Fire Sprinkler Systems

IT’S amazing, most people think that in the case of a fire breaking out in a building that has a commercial sprinkler system installed all of the sprinkler heads will go off at the same time. Never has anything been further from the truth. In the vast majority of incidents one or two sprinkler heads control the fire.

When a fire occurs only the sprinklers in the immediate vicinity automatically start to operate and discharge water to control or extinguish the fire. Compared to the amount of water used by the fire brigade the amount of water discharged by a sprinkler is approximately 5% of that discharged by a fire hose. An IT specialist once asked us to remove sprinkler heads from his computer room as he was concerned the water would damage his computers if a sprinkler head went off. We replied saying the before his computers would get a soaking they would have turned to melted plastic!

Automatic sprinkler systems date back to the 19th Century and their development was mostly led by fire insurance companies. The low average loss in the case of sprinkler protected buildings has established a record unbeaten by any other form of protection. There are two main reasons why this is so; sprinklers extinguish a fire while it is still small restricting the direct fire damage to a minimum; and the effect of a loud alarm (mechanically operated from the sprinkler alarm valve) which rings immediately and automatically attracts the attention necessary to limit water damage to a minimum.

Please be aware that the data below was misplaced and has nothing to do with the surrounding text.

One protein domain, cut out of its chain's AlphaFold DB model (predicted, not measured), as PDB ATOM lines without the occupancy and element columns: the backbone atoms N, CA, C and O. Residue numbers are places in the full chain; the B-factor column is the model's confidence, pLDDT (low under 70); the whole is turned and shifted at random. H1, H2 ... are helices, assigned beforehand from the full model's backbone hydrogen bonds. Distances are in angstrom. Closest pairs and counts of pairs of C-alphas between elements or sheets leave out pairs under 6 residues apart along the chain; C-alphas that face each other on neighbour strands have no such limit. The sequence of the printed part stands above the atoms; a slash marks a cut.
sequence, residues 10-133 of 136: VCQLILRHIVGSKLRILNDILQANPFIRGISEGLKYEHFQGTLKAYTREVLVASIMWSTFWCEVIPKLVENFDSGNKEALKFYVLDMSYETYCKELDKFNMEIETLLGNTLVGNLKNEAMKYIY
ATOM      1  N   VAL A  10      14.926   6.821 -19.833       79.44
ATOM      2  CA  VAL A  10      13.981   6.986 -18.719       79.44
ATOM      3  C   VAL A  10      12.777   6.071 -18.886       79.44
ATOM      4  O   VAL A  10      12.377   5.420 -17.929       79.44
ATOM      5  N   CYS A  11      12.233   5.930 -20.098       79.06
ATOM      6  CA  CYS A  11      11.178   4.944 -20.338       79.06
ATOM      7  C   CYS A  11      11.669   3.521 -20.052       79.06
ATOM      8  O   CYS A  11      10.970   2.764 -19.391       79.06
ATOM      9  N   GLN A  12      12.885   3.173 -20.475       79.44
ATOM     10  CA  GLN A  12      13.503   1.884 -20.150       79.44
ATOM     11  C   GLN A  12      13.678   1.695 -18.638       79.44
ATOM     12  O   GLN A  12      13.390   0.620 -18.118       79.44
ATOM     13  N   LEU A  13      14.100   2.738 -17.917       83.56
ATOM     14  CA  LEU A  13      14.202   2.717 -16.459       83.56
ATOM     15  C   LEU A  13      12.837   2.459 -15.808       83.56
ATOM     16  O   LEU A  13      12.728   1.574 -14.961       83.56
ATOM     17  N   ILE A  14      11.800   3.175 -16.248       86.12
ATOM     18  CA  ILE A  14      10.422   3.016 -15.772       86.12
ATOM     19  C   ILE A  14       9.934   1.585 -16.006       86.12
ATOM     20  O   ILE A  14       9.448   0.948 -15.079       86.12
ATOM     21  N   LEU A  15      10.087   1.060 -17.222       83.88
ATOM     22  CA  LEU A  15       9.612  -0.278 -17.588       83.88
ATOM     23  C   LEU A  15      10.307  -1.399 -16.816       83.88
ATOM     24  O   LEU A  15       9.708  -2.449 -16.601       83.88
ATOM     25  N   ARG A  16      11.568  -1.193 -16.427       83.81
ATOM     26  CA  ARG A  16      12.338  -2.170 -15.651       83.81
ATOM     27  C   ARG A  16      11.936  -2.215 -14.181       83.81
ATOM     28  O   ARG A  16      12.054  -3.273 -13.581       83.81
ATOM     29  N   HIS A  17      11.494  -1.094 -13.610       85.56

Automatic sprinkler systems require no human assistance to control and extinguish fires; they are on duty 24/7; their efficiency is not impaired by the presence of smoke or fumes; and they are not hindered by access to difficult sites like the 24th floor of a tower block. This refers to sprinkler systems installed in commercial buildings, shopping malls, hotels, warehouses, banks, office blocks, tower blocks, etc. There are sprinkler systems installed whereby large amounts of water are immediately discharged but these are mainly for LPG storage tanks and other high risk applications. Regarding the legal aspects of fire control it is interesting (and welcoming) to note that the stipulations in Chapter 11 of the Harare Model building by-laws are fairly stringent and insist on sprinkler protection in all buildings over 29m high and in large buildings with a floor area over 3,701m2, and various other areas such as basements and parking garages.

This is certainly not the case in the UK, for example. We believe that these stipulations should be taken a step further to include mandatory sprinkler protection for hospitals, Old People’s Homes and certain night clubs which have been the subject of horrendous fires overseas in the last few years. The average cost per square meter of a sprinkler system is $20/ m2. Compared this to say tiling which runs at anywhere between $25 to $35 for standard tiling. Compared to the untold price of experiencing a major fire this could be considered a small price to pay.

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